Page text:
Islam and Challenge of civilisation.Translated by Jane Kuntz, New York, Fordham University Press, 2013
"A History of Jewish-Muslim Relations - From the Origins to the Present Day", co-directed with Benjamin Stora, New Jersey, Princeton University Press, 2013

Poems and interviews

(in periodicals, online, and in collections)

  • Abdelwahab Meddeb. “Islam and its Discontents: An Interview with Frank Berberich ,” in October 99, Winter 2002, pp. 3–20, Cambridge: MIT, trans. Pierre Joris.

(All translations below by Charlotte Mandell)

  • Abdelwahab Meddeb, “The Stranger Across,” in Cerise Press, Summer 2009, online:[9]
  • Abdelwahab Meddeb, "At the Tomb of Hafiz," in The Modern Review, Winter 2006, Vol. II, Issue 2, pp. 15–16.
  • Maram al-Massri, "Every night the birds sleep in their solitude" and Abdelwahab Meddeb, "Wandering" in The Cúirt Annual 2006, published by the Cúirt International Festival of Literature, Galway, April 2006, pp. 78–80.
  • Abdelwahab Meddeb, "California apple with no apple taste" (poem), in Two Lines: A Journal of Translation, XIII, published by Center for the Art of Translation, 2006, pp. 188–191.73-80.
  • Abdelwahab Meddeb, selections from "Tomb of Ibn Arabi," in The Yale Anthology of Twentieth-Century Poetry, ed. Mary Ann Caws, New Haven & London: Yale University Press, 2004, pp. 418–419.

Filmography

See also

References

  • Some of the content of this article comes from the equivalent French-language Wikipedia article:[10]
  • Andrea Flores Khalil, The Arab Avant-Garde: Experiments in North African Art and Literature. Westport, Ct.: Praeger, 2003.
  • Naceureddine Elafrite, "Tunisie. Abdelwahab Meddeb: 'L'Islamisme est une interprétation pauvre, bête et détestable de l'Islam' " Le Courrier de l'Atlas, 11 December 2012. https://web.archive.org/web/20130125011951/http://www.lecourrierdelatlas.com/372711122012Tunisie-Abdelwahab-Meddeb-L-islamisme-est-une-interpretation-pauvre-bete-et-detestable-de-l-islam.html
  • Ronnie Scharfman, Nomadism and Transcultural Writing in the Works of Abdelwahab Meddeb, in L’Esprit créateur, Lexington, Ky.: Vol. XLI, No. 3, Fall 2001, pp. 105–113.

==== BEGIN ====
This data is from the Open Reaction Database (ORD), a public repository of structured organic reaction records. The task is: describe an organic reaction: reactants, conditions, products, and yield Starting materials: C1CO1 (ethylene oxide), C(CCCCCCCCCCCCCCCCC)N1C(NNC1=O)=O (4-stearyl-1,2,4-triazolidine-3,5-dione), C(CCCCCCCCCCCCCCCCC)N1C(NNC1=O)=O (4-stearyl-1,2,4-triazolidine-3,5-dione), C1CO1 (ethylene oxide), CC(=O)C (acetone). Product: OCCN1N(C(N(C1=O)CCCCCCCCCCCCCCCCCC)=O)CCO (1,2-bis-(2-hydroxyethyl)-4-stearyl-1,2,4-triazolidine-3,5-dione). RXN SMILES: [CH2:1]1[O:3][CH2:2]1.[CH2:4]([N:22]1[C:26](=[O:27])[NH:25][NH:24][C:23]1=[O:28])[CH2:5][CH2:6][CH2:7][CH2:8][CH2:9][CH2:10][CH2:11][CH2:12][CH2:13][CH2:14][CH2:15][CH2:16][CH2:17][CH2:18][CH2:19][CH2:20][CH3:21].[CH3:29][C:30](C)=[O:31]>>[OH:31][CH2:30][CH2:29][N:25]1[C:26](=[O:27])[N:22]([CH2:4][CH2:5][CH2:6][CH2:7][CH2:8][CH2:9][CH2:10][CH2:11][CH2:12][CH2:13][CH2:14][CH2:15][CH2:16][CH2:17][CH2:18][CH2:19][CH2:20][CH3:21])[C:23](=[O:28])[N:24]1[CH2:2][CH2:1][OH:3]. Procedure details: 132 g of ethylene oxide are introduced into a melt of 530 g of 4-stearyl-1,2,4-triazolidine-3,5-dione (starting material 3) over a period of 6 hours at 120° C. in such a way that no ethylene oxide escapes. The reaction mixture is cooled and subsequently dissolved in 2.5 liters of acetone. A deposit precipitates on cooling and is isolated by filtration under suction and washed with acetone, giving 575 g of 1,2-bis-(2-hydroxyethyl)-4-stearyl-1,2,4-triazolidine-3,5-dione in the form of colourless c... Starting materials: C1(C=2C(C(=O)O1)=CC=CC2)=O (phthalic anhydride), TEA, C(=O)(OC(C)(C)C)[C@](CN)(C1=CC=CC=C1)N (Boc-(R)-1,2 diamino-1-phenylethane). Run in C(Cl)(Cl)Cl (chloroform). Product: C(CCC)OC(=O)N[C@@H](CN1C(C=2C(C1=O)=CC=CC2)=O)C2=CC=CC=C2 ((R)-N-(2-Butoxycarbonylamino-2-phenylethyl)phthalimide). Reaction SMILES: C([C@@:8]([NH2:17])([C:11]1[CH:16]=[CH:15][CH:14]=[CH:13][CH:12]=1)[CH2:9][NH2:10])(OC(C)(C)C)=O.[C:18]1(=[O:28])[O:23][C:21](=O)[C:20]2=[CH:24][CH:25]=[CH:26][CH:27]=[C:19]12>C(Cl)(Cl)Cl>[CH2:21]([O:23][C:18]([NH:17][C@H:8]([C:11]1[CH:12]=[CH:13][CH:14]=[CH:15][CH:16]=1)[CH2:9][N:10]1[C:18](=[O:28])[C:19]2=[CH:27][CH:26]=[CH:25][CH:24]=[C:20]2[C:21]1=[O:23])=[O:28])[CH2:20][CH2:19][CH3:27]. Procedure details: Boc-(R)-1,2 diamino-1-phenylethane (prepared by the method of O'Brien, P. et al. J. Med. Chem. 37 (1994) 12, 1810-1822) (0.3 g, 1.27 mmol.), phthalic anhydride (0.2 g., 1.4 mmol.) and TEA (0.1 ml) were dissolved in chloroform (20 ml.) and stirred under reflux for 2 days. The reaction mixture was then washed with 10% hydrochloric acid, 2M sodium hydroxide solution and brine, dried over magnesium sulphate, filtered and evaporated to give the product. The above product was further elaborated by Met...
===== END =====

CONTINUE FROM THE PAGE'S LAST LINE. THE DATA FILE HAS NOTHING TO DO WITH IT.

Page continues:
Notes

  1. ^ "Mort de l'essayiste et romancier Abdelwahab Meddeb (1946-2014)" (in French). Le Monde. 6 November 2014. 
  2. ^ Abdelwahab Meddeb. Face à l’islam. Entretien mené par Philippe Petit. Paris: Textuel, 2004. pp. 20-88. This volume consists of a series of three long interviews with the author.
  3. ^ fr:Abdelwahab Meddeb
  4. ^ Berman, Paul (2010). The Flight of the Intellectuals. Brooklyn: Melville House Publishing. pp. 48–49. ISBN 978-1-933633-51-0. 
  5. ^ Abdelwahab Meddeb. The Malady of Islam. Translated by Pierre Joris. New York: Basic Books, 2003.
  6. ^ - The English translation of “Pornography of Horror.”
  7. ^ Alain Gresh, La maladie d’Abdelwahab Meddeb et la révolution tunisienne, Le Monde Diplomatique, 27 juillet 2011.
  8. ^ Abdelwahab Meddeb. Talismano. Paris: Sindbad-Actes Sud. 1987. Forthcoming in English from Dalkey Archive Press, University of Illinois.
  9. ^ Cersiepress.com
  10. ^ fr:Abdelwahab Meddeb

External links

  • Signandsight.com Abdelwahab Meddeb: The Pornography of Horror
  • Michael Mönninger, Abdelwahab Meddeb: Islam's Heritage of Violence
  • The English Pen Online World Atlas - Abdelwahab Meddeb
  • Sweeping Our Own Backyard: UNESCO
  • Abdelwahab Meddeb—Islam and the Enlightenment
  • The international artist database